Debriefing is an important strategy for learning about and making improvements in individual, team, and system performance. It is one of the central learning tools in simulation training and is also recommended after significant clinical events.
Medication administration errors are a persistent patient safety problem. Increasing the safety of medication administration requires a multifaceted, system-level approach that spans all areas of health care delivery, such as primary, specialty, inpatient, and community-based care.
Over the past decade, the opioid epidemic has taken the lives of tens of thousands of patients. Much of the epidemic can be ascribed to inappropriate prescribing of opioids, despite knowledge of the safety risks they pose. Current efforts to improve opioid safety have primarily focused on reducing opioid prescribing.
Burnout among health care professionals is highly prevalent. Current work focuses on understanding burnout and clinician well-being as system-level concerns that can influence safety, quality, and organizational performance.
Pregnancy, childbirth, and the postpartum year present a complex set of patient safety challenges. Numerous maternal safety initiatives aim to prevent errors and harm, while enhancing readiness to address maternal complications.
Infections after surgery are common and frequently lead to hospital readmission and other adverse consequences for patients. Recent programs, including several led by the Agency for Healthcare Research and Quality, have demonstrated how hospitals can successfully prevent these infections.
This Primer provides an overview of the history and current status of the patient safety field and key definitions and concepts. It links to other Patient Safety Primers that discuss the concepts in more detail.
The widespread implementation of electronic health records has caused a sea change in health care and in medical practice. The digitization of health care data has had some positive effects on patient safety, but it has also created new patient safety concerns.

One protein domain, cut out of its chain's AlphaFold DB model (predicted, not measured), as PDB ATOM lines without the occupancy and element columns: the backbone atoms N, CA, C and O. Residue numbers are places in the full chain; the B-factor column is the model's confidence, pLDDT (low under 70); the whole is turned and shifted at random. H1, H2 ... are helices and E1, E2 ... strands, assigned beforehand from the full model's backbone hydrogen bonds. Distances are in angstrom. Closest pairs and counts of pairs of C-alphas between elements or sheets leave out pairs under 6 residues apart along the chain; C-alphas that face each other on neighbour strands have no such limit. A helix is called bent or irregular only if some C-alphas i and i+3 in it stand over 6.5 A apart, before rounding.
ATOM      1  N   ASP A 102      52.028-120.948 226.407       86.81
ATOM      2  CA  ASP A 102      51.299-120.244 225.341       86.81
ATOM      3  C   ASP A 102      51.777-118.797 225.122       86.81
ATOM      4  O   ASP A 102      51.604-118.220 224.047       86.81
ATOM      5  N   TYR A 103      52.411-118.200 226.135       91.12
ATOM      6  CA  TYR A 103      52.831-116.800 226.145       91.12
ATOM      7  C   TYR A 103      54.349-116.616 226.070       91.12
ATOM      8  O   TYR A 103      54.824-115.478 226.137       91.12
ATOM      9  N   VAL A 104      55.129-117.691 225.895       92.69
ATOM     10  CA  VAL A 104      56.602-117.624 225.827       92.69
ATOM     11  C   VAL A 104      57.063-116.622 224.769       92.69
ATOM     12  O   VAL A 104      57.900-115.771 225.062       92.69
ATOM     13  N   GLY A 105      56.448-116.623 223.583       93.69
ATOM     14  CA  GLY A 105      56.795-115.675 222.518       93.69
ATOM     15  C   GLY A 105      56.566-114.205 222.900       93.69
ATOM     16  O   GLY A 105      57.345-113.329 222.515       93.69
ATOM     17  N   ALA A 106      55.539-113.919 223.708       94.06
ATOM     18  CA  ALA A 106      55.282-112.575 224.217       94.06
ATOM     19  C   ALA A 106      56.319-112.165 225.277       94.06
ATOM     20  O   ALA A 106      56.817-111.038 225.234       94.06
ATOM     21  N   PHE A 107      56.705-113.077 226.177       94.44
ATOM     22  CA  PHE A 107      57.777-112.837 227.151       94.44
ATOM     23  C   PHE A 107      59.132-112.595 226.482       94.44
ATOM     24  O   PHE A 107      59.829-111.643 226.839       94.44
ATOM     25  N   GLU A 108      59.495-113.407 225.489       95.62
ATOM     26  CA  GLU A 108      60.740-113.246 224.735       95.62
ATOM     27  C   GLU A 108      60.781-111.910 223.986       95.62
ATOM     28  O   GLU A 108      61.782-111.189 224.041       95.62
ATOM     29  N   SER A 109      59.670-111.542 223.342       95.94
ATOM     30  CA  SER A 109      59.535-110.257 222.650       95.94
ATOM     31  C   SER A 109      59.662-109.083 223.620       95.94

Most safety improvement efforts justifiably emphasize system performance. A clinician's individual skill level is an important component of the care delivery system that can influence patient safety—both independently and in conjunction with other system components. Emerging evidence examines assessment, monitoring, and improvement of clinicians' competence as a means of addressing this unique component and ensuring patient safety.
Failure to rescue is both a concept and a measure of hospital quality and safety. The concept captures the idea that systems should be able to rapidly identify and treat complications when they occur, while the measure has been defined as the inability to prevent death after a complication develops.
Anyone can find it challenging to understand medical terms, and millions of Americans have trouble understanding and acting upon health information. The mismatch between individuals' health literacy skills and the complexity of health information and health care tasks involved in managing health has implications on patient safety.
A large and growing number of Americans require care in skilled nursing facilities, inpatient rehabilitation facilities, or long-term acute care hospitals, often after an acute hospitalization. Data indicates that more than 20% of patients in these settings experience an adverse event during their stay.
Though hospital boards have traditionally had relatively little oversight over quality and safety performance, emerging data indicates that board engagement is correlated with improved safety, and specific management strategies can be used to enhance an organization's quality and safety performance.
Triggers have become a widely used method of retrospectively analyzing medical records in order to identify errors and adverse events, measure the frequency with which such events occur, and track the progress of safety initiatives over time.
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